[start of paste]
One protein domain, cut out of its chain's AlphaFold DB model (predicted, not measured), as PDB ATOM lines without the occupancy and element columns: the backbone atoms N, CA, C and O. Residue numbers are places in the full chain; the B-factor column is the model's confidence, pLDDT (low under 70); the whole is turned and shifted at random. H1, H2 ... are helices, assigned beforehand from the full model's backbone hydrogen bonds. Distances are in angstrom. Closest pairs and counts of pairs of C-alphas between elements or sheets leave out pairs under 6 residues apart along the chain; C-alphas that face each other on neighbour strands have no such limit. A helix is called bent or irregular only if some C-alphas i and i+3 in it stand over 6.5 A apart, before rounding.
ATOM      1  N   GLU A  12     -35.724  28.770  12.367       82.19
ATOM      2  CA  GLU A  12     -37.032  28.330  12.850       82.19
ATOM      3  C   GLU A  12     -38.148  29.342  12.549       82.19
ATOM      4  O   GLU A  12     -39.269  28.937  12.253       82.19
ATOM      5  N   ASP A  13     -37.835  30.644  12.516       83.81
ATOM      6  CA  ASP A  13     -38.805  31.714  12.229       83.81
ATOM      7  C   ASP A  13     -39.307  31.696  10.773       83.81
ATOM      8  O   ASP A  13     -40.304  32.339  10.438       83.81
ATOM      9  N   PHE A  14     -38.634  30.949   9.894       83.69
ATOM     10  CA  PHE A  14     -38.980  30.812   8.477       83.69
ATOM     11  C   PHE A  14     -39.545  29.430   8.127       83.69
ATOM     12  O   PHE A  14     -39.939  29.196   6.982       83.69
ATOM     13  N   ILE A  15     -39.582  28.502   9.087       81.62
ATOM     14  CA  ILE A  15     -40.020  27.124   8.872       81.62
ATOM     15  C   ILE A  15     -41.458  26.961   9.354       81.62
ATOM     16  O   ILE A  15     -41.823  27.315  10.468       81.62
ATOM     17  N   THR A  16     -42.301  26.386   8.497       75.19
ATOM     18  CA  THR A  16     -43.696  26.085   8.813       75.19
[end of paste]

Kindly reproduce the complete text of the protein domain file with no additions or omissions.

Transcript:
One protein domain, cut out of its chain's AlphaFold DB model (predicted, not measured), as PDB ATOM lines without the occupancy and element columns: the backbone atoms N, CA, C and O. Residue numbers are places in the full chain; the B-factor column is the model's confidence, pLDDT (low under 70); the whole is turned and shifted at random. H1, H2 ... are helices, assigned beforehand from the full model's backbone hydrogen bonds. Distances are in angstrom. Closest pairs and counts of pairs of C-alphas between elements or sheets leave out pairs under 6 residues apart along the chain; C-alphas that face each other on neighbour strands have no such limit. A helix is called bent or irregular only if some C-alphas i and i+3 in it stand over 6.5 A apart, before rounding.
ATOM      1  N   GLU A  12     -35.724  28.770  12.367       82.19
ATOM      2  CA  GLU A  12     -37.032  28.330  12.850       82.19
ATOM      3  C   GLU A  12     -38.148  29.342  12.549       82.19
ATOM      4  O   GLU A  12     -39.269  28.937  12.253       82.19
ATOM      5  N   ASP A  13     -37.835  30.644  12.516       83.81
ATOM      6  CA  ASP A  13     -38.805  31.714  12.229       83.81
ATOM      7  C   ASP A  13     -39.307  31.696  10.773       83.81
ATOM      8  O   ASP A  13     -40.304  32.339  10.438       83.81
ATOM      9  N   PHE A  14     -38.634  30.949   9.894       83.69
ATOM     10  CA  PHE A  14     -38.980  30.812   8.477       83.69
ATOM     11  C   PHE A  14     -39.545  29.430   8.127       83.69
ATOM     12  O   PHE A  14     -39.939  29.196   6.982       83.69
ATOM     13  N   ILE A  15     -39.582  28.502   9.087       81.62
ATOM     14  CA  ILE A  15     -40.020  27.124   8.872       81.62
ATOM     15  C   ILE A  15     -41.458  26.961   9.354       81.62
ATOM     16  O   ILE A  15     -41.823  27.315  10.468       81.62
ATOM     17  N   THR A  16     -42.301  26.386   8.497       75.19
ATOM     18  CA  THR A  16     -43.696  26.085   8.813       75.19